... Is the problem in California, as [Enron CEO] Jeff Skilling said to us in
Houston, dumb deregulation?
Davis, a Democrat, was elected governor of California in 1998. While he says
he is suspending judgment on the merits of deregulation, Davis thinks that
California's plan was deeply flawed. Further, he says that the energy companies
who profited wildly from California's energy crisis should help fund the
state's recovery efforts. At the time of this interview, Davis' advisors were
negotiating settlement alternatives with some of those power companies. FRONTLINE interviewed Davis on May 1, 2001.
Well, there's no question that the law passed in 1996 was flawed. It
deregulated the wholesale market, meaning the price that the utilities had to
pay energy companies for power, but not the retail market. As a matter of
fact, it reduced rates to customers and froze them for five years. So that was
an inherent conflict.
Secondly, it failed to do what every other state did which deregulated-- which
is to say to the people who bought the power plants the utilities were forced
to sell off, "You must sell us that power back here in California. You must
serve our needs first." So it was flawed in that it didn't require California
to have a first claim on the power plants. It deregulated part of the market,
but not all of the market.
But over the last nine months now, you have been pretty direct in your
description of the generators, the traders, and so on. Are they really snakes
The generators have made more money than God. I mean, they've made 700
percent, 800 percent, 900 percent profit. They haven't improved the service.
They haven't improved the product. They're just selling us back our own
electrons that are sitting here in California. ...
In 1999, the entire state--including public power authorities at municipal
levels--spent $7 billion for power. In 2000, a year later, for approximately
the same amount of electricity, $32.5 billion--a 450 percent increase. And
it's going up this year. So ask yourself ... why are we paying these energy
companies so much more money for the electrons we bought two years ago for $7
And some people say this year it'll cost us maybe $70 billion?
I don't know what it'll cost, but it'll be too much, whatever it is.
But did this just sneak up on you? When did you become aware that
this was a big problem?
We started focusing on this in earnest late summer and early fall. There
are two things I can do, and one thing I can't do. I can build more power
plants. In the 12 years before us, not a single plant of major consequence was
built. I've approved 13 major plants. Eight are under construction as we're
talking. ... [And] we've had to ask people to conserve power to help us over
the hump. So I've signed $800 million worth of conservation initiatives to get
people to save at least 10 percent a month.
The third problem is the price problem, which is entirely in the federal
government's jurisdiction. We can't control it, and the federal government has
been siding completely with the big energy companies in Texas, and not with the
public in California.
You're talking about the Federal Energy Regulatory Commission?
They haven't been doing their job?
But recently they put out an order trying to, they say, mitigate the prices
That was a Trojan horse, and that had more holes than a piece of Swiss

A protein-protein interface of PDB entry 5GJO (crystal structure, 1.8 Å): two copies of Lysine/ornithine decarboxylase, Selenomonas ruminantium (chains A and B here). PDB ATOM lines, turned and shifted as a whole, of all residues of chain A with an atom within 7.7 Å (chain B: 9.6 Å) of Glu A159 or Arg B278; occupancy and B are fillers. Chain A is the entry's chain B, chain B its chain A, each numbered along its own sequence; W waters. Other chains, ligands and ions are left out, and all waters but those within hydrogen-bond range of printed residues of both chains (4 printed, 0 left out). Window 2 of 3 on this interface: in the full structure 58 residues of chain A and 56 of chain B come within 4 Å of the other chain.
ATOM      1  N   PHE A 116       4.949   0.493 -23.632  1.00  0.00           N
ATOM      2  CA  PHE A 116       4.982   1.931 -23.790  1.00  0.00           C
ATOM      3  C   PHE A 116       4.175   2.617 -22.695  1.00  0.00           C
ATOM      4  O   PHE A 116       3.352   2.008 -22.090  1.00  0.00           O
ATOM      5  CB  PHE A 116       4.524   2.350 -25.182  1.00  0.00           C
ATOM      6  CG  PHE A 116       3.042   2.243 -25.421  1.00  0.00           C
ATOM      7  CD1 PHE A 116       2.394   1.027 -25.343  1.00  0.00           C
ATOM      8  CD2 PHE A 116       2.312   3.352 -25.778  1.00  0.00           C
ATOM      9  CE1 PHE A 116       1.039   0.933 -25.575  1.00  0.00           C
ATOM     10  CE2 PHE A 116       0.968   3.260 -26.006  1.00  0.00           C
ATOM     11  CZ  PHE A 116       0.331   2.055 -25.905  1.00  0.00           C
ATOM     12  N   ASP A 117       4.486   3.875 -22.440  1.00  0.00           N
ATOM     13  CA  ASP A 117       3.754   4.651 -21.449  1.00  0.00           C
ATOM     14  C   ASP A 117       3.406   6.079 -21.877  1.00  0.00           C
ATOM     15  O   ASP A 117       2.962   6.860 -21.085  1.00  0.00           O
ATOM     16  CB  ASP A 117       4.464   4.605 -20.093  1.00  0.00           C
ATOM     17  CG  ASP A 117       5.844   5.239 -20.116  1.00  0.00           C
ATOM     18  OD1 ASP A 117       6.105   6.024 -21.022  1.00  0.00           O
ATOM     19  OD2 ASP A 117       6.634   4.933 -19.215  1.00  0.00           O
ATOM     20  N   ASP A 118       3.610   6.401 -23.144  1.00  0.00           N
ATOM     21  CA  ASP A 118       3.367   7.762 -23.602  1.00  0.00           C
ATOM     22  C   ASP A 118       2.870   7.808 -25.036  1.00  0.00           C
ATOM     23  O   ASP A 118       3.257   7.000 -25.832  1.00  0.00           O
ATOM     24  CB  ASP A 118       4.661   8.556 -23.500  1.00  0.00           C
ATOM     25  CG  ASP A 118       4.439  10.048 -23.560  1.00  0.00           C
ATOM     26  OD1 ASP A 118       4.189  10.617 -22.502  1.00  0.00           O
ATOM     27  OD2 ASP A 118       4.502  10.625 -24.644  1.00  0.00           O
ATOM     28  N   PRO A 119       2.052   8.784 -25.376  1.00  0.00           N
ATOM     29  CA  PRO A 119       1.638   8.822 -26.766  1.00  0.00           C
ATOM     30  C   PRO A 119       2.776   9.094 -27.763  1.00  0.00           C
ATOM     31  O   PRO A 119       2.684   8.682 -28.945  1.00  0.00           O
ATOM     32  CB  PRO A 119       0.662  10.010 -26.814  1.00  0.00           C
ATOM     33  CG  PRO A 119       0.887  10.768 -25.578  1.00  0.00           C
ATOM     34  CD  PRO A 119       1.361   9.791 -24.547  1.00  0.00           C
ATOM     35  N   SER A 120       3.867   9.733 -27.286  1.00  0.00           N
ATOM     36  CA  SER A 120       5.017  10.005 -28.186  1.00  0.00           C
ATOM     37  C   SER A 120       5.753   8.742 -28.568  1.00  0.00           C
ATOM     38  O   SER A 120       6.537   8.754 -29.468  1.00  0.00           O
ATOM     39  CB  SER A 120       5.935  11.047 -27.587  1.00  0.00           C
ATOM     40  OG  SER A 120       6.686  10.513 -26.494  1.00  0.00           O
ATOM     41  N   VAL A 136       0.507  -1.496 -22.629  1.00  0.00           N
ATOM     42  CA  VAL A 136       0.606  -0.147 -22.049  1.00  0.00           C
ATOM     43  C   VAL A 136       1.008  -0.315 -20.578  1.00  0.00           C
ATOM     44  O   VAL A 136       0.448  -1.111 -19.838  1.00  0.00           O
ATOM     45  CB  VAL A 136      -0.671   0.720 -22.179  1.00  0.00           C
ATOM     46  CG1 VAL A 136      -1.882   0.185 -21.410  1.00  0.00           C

cheese. All a generator has to do is sell it to a middle person who can sell
it to a public power authority, and there's no application to the generator as
to what price they can charge. Plus, they make us charge customers a surcharge
to make sure the humongously profitable generators get even more money out of
our ratepayers. There are about five flaws with that proposal.
So that's not going to help with prices this summer?
It will make matters worse.
Why would they do that?
I don't know why they're doing it. I have to assume that their motives are
positive, not negative. But they don't understand the severity of the problem
in this state. And once a regulatory agency finds that the market is
dysfunctional, which they did last summer, and the rates last summer were
unjust and unreasonable, it just should just refund the excess profits. That's
what the law requires them to do. They're the Federal Energy Regulatory
Commission, and they will not do that. They will not pull the trigger.
Well, today, Williams AES--one of the generators--refunded $8
Yes. Peanuts. ... These people have made hundreds and hundreds and hundreds
of millions of dollars of profit off of California alone. ...
But you're still buying electricity from [those power generators]?
Because if we didn't intervene in the market in January, the lights would
have been off from January 18 until today, because they drove our two utilities
to the brink of bankruptcy. They said, "We can't sell the utilities any more
power because they're not creditworthy, so you need to find us a creditworthy
purchaser." And we were the only creditworthy purchasers standing
But even in your negotiations with them, with the [California Department of
Water Resources], they have questioned the creditworthiness in the state of
California, haven't they?
And have charged us a credit penalty, too. Can you imagine that? The state
of California--they're questioning our credit. These people have no shame.
... Why have you kept these contracts secret?
Because David Freeman, who I hired to negotiate contracts with the energy
companies ... said it would be very detrimental to release the terms, the
specific terms, of a contract, because the next person is not going to offer us
a better deal than the contract we just put in the newspaper. So he's
negotiating. We've done that at his request.
However, yesterday we released about a 60-page document full of facts and
figures about our proposal to resolve this issue, the revenue bonds we want to